Louise, my lovely fiancee, is writing a nice and thrilling background story for her Reiklander warband.
Here follows part one of the story that takes the group of men, either too old or to young to join the army, all the way to Mordheim.
Matthew looked at his young master in dismay.
- Why in Sigmar's name would we go to Mordheim?
Sir Nicholas yawned and looked out the window. Autumn was drawing to its close. The sky was grey and the smell of wet leaves clung to their clothes like a scent of decay. He was bored. Bored with the castle and its fainted tapestries, bored with the feasts and endless toasts in his honor, bored with the village and its plain girls. It was all so trivial. The young master looked at his seneschal.
- Bigger prey, he said and smiled.
It wasn't a nice smile and he wasn't a nice man. Matthew knew this, but through the years he had come to accept the flaws of his master. He had known him from child. He had seen him molest animals, bully his peers, and mistreat women. He had done his best to do what the noble's father had failed to do, but his endeavors had come to nothing. Bad blood ran in the family - poor inbred bastards! Even the Lord himself had a streak of madness and his late Mistress had done herself in as a result of his perverted cruelty.
Five months ago the first rumors of war reached the castle and soon after the Noble and his two oldest sons joined the Empirial forces - leaving the youngest with an empty castle and little less to do but hunt and drink and whore.
- Prey? he asked, looking confused. - But there is nothing in Mordheim. Nothing but...
A sudden thought made him hold his tongue. He couldn't mean...
The smile grew bigger.
- And where there is wyrdstone...
Matthew's face turned pale and even in the warm light from the fireplace, he looked like a man facing death.
- But Sir! They are people!
Sir Nicholas laughed.
- People, eh? They are villains, fanatics, beasts, and monsters. They are far less innocent than the cute little rabbits we returned with this afternoon. While dear dad is fighting equals who's only fault is being born on the wrong side of the border, we will go to Mordheim. Assemble the men!
- There are no one left, my Lord. Your father took them all with him. You know this, he added with a wry smile.
- Right, said the nobleman. He looked thoughtful. - Whoever you can find, then. The son of the blacksmith. He has come of age, hasn't he? And Thomas, the hunting master. You can even take my valet, though he won't be of much use, I'm afraid. He has been a great disappointment.
Matthew sighed and reluctantly went to do as told.
Matthew looked apologetic at Robin. The boyish girl had uttered no word of objection when he had passed over the commands of their master. She had managed a weak smile and began packing at once.
As often before he felt the regrets of getting her the place. It had seemed such an innocent lie. With little men left in the village, the housewives could do without help, and she had been unable to make a living. Futile attempts to make it as a bawd in the camps outside the city had left her starving and even less womanly. Only her eyes still held the warmth of a women - her body was that of a lad. And as such she had pleaded him for help, and he had yield. The former valet had just lost his place to one of Sir Nicholas' whims and it had all seemed so simple.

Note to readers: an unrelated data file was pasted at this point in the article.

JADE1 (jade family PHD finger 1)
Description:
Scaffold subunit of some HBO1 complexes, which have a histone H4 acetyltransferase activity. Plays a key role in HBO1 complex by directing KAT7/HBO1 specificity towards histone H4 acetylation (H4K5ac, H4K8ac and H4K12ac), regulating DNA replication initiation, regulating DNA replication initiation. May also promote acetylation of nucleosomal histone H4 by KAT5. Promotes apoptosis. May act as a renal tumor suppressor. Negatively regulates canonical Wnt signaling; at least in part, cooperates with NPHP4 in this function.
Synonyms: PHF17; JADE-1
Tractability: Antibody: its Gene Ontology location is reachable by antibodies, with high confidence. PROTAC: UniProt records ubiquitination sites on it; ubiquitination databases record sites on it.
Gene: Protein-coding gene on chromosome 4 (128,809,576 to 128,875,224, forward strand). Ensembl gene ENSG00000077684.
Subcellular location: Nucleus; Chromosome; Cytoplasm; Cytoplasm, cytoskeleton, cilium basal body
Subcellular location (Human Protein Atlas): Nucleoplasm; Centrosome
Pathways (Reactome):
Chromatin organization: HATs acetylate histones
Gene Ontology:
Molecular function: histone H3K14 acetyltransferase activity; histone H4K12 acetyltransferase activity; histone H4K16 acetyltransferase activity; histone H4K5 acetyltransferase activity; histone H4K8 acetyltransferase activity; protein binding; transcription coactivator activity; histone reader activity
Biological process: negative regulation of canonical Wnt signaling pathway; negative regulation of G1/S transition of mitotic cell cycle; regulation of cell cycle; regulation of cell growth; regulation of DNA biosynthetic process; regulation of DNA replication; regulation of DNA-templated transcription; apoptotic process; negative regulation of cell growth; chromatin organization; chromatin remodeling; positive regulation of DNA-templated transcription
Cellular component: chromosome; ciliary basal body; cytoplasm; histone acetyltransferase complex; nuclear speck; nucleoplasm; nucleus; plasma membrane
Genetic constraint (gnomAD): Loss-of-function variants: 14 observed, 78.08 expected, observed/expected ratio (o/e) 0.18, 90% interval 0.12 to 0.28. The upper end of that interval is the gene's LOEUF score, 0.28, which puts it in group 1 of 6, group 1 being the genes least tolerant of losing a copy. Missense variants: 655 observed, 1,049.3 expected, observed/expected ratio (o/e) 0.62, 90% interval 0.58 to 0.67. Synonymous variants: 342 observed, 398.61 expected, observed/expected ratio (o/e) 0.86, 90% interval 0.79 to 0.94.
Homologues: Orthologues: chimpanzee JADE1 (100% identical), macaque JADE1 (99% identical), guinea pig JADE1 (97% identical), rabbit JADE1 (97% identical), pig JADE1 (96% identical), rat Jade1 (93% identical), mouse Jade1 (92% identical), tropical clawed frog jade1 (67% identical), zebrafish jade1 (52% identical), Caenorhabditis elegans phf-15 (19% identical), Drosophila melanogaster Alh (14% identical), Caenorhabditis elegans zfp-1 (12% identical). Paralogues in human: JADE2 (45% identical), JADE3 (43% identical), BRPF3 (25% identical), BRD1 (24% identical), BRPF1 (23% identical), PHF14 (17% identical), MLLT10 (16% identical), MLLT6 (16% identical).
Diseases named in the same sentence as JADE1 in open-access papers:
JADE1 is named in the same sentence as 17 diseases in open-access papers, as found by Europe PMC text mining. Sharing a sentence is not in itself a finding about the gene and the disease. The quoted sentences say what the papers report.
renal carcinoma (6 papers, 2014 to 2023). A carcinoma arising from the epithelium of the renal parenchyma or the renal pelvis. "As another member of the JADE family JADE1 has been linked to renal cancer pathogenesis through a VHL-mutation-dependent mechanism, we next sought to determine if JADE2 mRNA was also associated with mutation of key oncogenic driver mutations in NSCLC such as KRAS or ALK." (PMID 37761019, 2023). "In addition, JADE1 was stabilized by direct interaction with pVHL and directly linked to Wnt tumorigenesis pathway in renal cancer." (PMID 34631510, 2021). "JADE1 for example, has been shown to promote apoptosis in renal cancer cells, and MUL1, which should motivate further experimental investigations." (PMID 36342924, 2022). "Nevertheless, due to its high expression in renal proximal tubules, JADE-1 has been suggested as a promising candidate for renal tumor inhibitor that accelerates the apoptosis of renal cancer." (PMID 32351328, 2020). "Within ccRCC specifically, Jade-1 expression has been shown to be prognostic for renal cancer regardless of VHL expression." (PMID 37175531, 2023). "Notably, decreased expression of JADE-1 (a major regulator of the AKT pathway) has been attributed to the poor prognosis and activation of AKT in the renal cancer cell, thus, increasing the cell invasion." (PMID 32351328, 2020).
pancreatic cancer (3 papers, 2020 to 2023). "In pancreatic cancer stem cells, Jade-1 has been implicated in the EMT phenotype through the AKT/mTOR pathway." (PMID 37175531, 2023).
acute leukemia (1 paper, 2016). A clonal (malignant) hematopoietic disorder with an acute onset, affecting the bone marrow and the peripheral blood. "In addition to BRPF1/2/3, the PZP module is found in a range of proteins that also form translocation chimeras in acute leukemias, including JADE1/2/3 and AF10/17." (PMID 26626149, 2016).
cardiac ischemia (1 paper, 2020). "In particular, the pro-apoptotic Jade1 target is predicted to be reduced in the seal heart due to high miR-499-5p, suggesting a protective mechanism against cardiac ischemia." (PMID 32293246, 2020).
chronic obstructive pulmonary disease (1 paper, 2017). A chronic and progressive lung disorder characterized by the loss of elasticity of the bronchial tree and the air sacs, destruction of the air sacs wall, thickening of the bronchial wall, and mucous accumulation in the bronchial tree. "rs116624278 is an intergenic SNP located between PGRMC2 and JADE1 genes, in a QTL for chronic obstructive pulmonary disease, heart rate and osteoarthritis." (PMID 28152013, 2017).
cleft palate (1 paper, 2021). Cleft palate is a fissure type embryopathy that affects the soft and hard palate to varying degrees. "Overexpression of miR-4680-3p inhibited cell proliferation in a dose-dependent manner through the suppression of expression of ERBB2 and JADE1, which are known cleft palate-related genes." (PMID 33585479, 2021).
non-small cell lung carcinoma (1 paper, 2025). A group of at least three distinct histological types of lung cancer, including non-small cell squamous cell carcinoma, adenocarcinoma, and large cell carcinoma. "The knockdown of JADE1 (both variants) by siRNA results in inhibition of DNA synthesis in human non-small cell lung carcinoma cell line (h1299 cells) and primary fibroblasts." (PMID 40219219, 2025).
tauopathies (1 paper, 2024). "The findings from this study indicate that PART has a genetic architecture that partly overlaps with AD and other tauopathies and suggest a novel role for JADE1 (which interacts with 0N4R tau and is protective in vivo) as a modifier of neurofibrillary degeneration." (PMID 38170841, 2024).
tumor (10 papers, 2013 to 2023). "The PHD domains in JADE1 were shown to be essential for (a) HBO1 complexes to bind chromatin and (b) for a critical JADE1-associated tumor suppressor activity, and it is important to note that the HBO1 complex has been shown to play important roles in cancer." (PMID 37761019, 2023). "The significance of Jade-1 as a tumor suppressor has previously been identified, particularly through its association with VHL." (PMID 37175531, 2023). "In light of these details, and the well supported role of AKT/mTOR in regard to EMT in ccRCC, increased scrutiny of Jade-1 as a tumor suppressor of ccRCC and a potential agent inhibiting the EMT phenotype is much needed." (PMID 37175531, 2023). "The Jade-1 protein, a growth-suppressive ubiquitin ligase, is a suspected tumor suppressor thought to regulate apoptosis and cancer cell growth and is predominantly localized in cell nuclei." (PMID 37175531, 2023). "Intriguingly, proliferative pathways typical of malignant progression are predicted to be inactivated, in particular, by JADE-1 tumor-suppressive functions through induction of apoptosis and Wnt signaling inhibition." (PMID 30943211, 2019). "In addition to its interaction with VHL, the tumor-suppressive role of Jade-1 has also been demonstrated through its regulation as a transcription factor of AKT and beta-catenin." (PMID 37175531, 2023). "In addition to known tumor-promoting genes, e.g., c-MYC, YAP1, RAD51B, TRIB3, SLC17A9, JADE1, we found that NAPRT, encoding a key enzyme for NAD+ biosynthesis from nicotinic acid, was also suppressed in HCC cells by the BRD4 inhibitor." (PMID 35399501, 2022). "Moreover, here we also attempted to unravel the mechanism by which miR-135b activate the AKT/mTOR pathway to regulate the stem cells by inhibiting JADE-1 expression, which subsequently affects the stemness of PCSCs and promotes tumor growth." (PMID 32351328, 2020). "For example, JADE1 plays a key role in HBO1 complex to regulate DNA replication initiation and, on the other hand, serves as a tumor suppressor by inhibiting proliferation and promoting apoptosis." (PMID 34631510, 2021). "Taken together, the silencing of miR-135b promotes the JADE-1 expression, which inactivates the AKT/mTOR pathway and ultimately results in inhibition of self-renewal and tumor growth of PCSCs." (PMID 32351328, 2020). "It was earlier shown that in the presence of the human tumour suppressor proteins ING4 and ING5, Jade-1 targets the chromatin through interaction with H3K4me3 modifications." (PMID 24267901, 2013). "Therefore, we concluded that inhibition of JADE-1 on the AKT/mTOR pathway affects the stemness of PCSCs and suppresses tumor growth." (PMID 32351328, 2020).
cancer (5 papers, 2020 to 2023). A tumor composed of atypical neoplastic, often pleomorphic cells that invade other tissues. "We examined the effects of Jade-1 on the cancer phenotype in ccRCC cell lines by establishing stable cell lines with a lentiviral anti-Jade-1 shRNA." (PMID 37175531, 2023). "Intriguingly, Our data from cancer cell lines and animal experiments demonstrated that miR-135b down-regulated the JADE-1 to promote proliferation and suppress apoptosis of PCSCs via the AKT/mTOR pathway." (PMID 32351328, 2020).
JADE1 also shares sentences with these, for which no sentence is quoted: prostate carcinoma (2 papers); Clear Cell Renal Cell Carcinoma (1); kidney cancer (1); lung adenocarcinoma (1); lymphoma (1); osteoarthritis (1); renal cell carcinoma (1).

But then he had seen her eyes when the master was about, and he knew she would have been better off starving.
- We will die, you know, he said.
She looked at him and nodded.
- I know. But if only I can get him to see me first..
He sighed and only hoped she would meet her death before that happened.
- I won't go! the boy shouted in a weak attempt to drown the sound of hammer against steel. He looked furious and a sword-in-progress suffered from his misplaced wrath. - I won't!
- You will. We all will. We have no choice and you know it. Going to Mordheim is our only chance, if we want to live. It's a slim chance, but a chance never the less. Get ready, lad. We'll leave in the morning.
John watched the seneschal leave the blacksmith. He then removed a treacherous tear with his dirty sleeve, leaving his face even more sooty. It could have been sweat, he thought to himself, it could have been sweat. Then he threw the sword into the hearth with a roar and sparks filled the air. The sword turned white and then friable - a waste of steel, a waste of life.
An arrow passed him and almost nicked his cheek.
- Be reasonable, Thomas!
The hunting master never removed his eyes from the target.
- Move, he said. His voice steady as his hand.
- We have no choice! Matthew cried.
- They told me I was too old for war. I'm definitely too old for suicidal missions.
Another arrow passed close by and hit its target. Matthew stubbornly stayed where he was.
- You are too old to die? he snorted.
His old friend laughed derisively.
- He can fight his own fights. No more, and that is my final word. I taught him to shoot. I should have taught him to be a man, but that was your job, wasn't it?
Another arrow. Matthew sighed and finally moved.
- I'm sorry, he said in a low voice and left.
The hunting master lowered his crossbow.
- Me too, old friend, me too. His voice was barely audible.
Then he gathered his vast amounts of hunting bows. They would need them.
They left in the morning. Sir Nicholas was in fine feather and whistled a well known tune. Something rather sultry, if Matthew weren't mistaken. Robin looked almost happy. Madly in love with a madman, Matthew thought. John didn't mutter a word. He looked at every tree, every stone, as if seeing it for the very last time. And perhaps he was. Thomas looked as grumpy as a dwarf, righteous as an elf, and fierce as a mercenary, and Matthew thought it best not to look twice. Instead he turned his eyes to the sky. A storm was coming.